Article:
Dawn adds, “That first aroma (and bite) of a fresh batch of this recipe never fails to bring me back to our old church kitchen and the hall where many of my memories were first formed. I don’t make this dough recipe from scratch too often due to my time constraints. I occasionally buy bread dough, but more often, I substitute soft white tortillas now — the thickest I can find. I make and freeze lahmajoun in batches of 4-6 dozen. This shortcut allows me to have an ever-present supply of lahmajoun ready to thaw on a few hours’ notice. Flour tortillas can always be used instead of making the dough from scratch, which makes it a lot easier on the preparation time.”

 

Ingredients:

Meat mixture: combine together in a large mixing bowl:

1 pound lean ground (not fatty, but not too lean) beef, pork or lamb

1 cup finely chopped parsley

1 cup finely chopped mixture 3/4 red and 1/4 green bell pepper

2 large cloves garlic or 2 teaspoons minced garlic

3/4 teaspoon allspice plus 1/4 teaspoon cumin (Dawn uses more allspice than the recipe calls for – do it to your taste)

1/4 teaspoon black pepper

3/4 teaspoon Near East red pepper (or 1/2 teaspoon paprika mixed with 1/4 teaspoon cayenne)

1 1/2 to 2 cups canned diced or crushed tomatoes, drained

6 oz. can tomato paste

1 teaspoon salt (or to taste)

Optional: 1 teaspoon fresh mint leaves, finely chopped (or to taste)

Choice of sliced tomatoes, cucumbers, fresh herbs and lemon wedges as garnish

Dough:

Ingredients:

1 teaspoon yeast

3 tablespoons + 2/3 cup water

1 teaspoon salt

1 teaspoon sugar

3 tablespoons melted shortening

2 1/2 – 2 1/3 cups all-purpose flour

 

Preparation:

Cover the combined meat mixture and let it marinate at least 6 hours or overnight in the refrigerator.

For the dough: Soften yeast in 3 tablespoons lukewarm water. Mix in the additional water as per chart. Add salt, sugar, and melted shortening (measure before melting). Blend in flour. Add a little more flour or water to make a stiff dough. Knead on lightly floured board until well blended and smooth.

Place dough in a greased pot. Grease the surface of the dough. Cover and let rise for 1 1/2 hours or until doubled in size. Set aside about 1 cup flour for cutting and opening the dough.

Cut dough and shape into balls the size of a small tangerine. Dip each ball in flour. Arrange 2 inches apart on a floured board or baking sheet. Cover with dry towel and top with wet towel. Let stand for 15 minutes.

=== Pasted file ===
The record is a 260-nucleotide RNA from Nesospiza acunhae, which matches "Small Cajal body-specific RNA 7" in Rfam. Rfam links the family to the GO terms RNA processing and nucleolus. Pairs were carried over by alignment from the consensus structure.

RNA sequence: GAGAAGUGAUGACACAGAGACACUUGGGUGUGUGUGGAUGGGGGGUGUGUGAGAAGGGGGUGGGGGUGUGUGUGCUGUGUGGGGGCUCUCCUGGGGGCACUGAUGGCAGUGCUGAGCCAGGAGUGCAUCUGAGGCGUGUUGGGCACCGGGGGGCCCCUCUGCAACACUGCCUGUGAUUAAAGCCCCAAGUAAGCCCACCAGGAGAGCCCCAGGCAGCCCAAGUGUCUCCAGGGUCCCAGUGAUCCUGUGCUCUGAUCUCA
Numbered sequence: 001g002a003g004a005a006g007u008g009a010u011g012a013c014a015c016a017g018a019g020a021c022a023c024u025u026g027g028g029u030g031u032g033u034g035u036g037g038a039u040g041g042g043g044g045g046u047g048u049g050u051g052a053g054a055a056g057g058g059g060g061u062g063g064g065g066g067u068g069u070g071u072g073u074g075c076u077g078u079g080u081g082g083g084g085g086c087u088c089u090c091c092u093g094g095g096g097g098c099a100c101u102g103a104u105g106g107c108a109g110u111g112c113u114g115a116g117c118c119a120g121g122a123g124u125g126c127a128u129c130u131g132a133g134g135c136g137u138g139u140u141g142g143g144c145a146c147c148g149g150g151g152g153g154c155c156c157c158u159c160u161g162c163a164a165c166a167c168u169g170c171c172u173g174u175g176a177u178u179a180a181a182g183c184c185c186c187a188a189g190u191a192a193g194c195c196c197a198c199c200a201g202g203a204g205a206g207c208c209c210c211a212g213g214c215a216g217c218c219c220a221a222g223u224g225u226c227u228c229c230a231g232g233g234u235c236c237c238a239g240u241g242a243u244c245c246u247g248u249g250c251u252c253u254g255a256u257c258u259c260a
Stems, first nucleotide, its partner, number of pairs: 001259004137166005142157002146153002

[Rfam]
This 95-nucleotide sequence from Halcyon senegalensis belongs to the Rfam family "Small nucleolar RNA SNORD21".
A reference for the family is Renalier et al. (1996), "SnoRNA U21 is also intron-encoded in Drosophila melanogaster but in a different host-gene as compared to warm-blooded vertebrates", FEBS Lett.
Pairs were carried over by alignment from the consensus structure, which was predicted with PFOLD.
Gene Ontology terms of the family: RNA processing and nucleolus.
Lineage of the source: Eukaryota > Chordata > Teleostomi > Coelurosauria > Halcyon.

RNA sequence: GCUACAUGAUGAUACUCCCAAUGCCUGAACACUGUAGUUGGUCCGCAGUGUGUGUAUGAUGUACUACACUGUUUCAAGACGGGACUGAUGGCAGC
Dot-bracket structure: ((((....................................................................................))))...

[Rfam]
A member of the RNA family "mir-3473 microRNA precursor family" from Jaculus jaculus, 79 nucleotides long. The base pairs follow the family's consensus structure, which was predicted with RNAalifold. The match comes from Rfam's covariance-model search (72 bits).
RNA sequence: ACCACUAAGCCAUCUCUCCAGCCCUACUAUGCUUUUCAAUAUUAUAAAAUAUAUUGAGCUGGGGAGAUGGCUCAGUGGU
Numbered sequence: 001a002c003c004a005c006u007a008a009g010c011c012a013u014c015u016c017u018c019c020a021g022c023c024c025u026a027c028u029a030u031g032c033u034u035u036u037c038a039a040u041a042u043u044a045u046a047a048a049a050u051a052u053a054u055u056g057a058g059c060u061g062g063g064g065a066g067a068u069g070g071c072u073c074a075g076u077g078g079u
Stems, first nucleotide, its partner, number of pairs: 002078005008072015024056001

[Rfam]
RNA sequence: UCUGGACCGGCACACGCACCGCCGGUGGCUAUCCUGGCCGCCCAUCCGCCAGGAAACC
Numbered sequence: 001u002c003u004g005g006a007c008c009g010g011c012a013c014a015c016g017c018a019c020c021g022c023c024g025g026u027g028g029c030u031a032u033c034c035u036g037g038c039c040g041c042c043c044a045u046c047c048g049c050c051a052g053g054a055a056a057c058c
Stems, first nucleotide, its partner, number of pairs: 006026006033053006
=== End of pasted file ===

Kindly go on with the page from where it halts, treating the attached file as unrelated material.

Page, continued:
Roll out each ball on floured surface into a circle 7-8 inches in diameter. Arrange on baking sheet. Spread with meat mixture (1/3 -1/2 cup each).

Make sure to use your fingers and spread out the meat to a medium layer. Using your fingers helps the meat adhere to the dough well and you can also control the amount better versus using a spoon. You want the meat layer so thin that any thinner will leave bare dough. (Thick meat will fall off the tortilla/dough and bleed grease onto the baking sheet.)

Preheat oven to 450°F. Bake 1/2 to 1 inch above the bottom heat for 5 to 7 minutes to slightly brown the crust. Then place baking sheet to upper part of oven (about 4 inches from the top heat) and bake for 4 to 6 minutes or until the meat is light brown. Bake alternately in this manner (1 tray on the bottom and another on the top — be sure to brown on the bottom first.)

Serves 10-12.

This recipe was originally featured at the Armenian Museum of America website on July 21, 2020 at:

https://www.armenianmuseum.org/armenian-recipes

Author Dawn Essegian Lajeunesse

“My last three novels, THE EYES HAVE IT, IN HER MOTHER’S SHOES and STAR CATCHING, are available in e-book format through Amazon and other formats by request here or on my website. AUTUMN COLORS was my first novel and is still available through Amazon and B&N in multiple formats. My early writings are women’s fiction, one also suitable for YA. My work-in-progress is a historical fiction about the Armenians who settled in Troy, NY in the late 19th and early 20th centuries.”

Visit Dawn’s website: www.dawnlajeunesse.com

To order her books, go to: https://dawnlajeunesse.com/my-books/

For her blog, go to: https://dawnlajeunesse.com/blog/

Facebook:

https://www.facebook.com/people/Dawn-Essegian-Lajeunesse-Author/100063657274165/

See:

https://www.amazon.com/stores/Dawn-Lajeunesse/author/B004KHLXWS?ref=ap_rdr&store_ref=ap_rdr&isDramIntegrated=true&shoppingPortalEnabled=true

 

References:

https://thearmeniankitchen.com/hungry-for-lahmajoun-take-shortcut/

https://thearmeniankitchen.com/the-great-lahmajoun-dough-experiment_16/

https://www.facebook.com/armenianandmiddleeasterncooking/photos/pb.100064551169859.-2207520000./10159430044510794/?type=3

https://www.facebook.com/armenianandmiddleeasterncooking/photos/pb.100064551169859.-2207520000./10159325712990794/?type=3

https://www.amazon.com/Art-Armenian-Cooking-Rose-Baboian/dp/0385034830

https://www.facebook.com/armenianandmiddleeasterncooking/photos/pb.100064551169859.-2207520000./10159093010145794/?type=3

https://www.amazon.com/Simply-Armenian-Barbara-Ghazarian/dp/1931834067

https://www.smithsonianmag.com/travel/armenian-pizza-comfort-food-you-didntknow-you-were-missing-recipe-180967676/

https://thestuffedgrapeleaf.com/lahmajoun/

©2023 DAWN LAJEUNESSE. ALL RIGHTS RESERVED.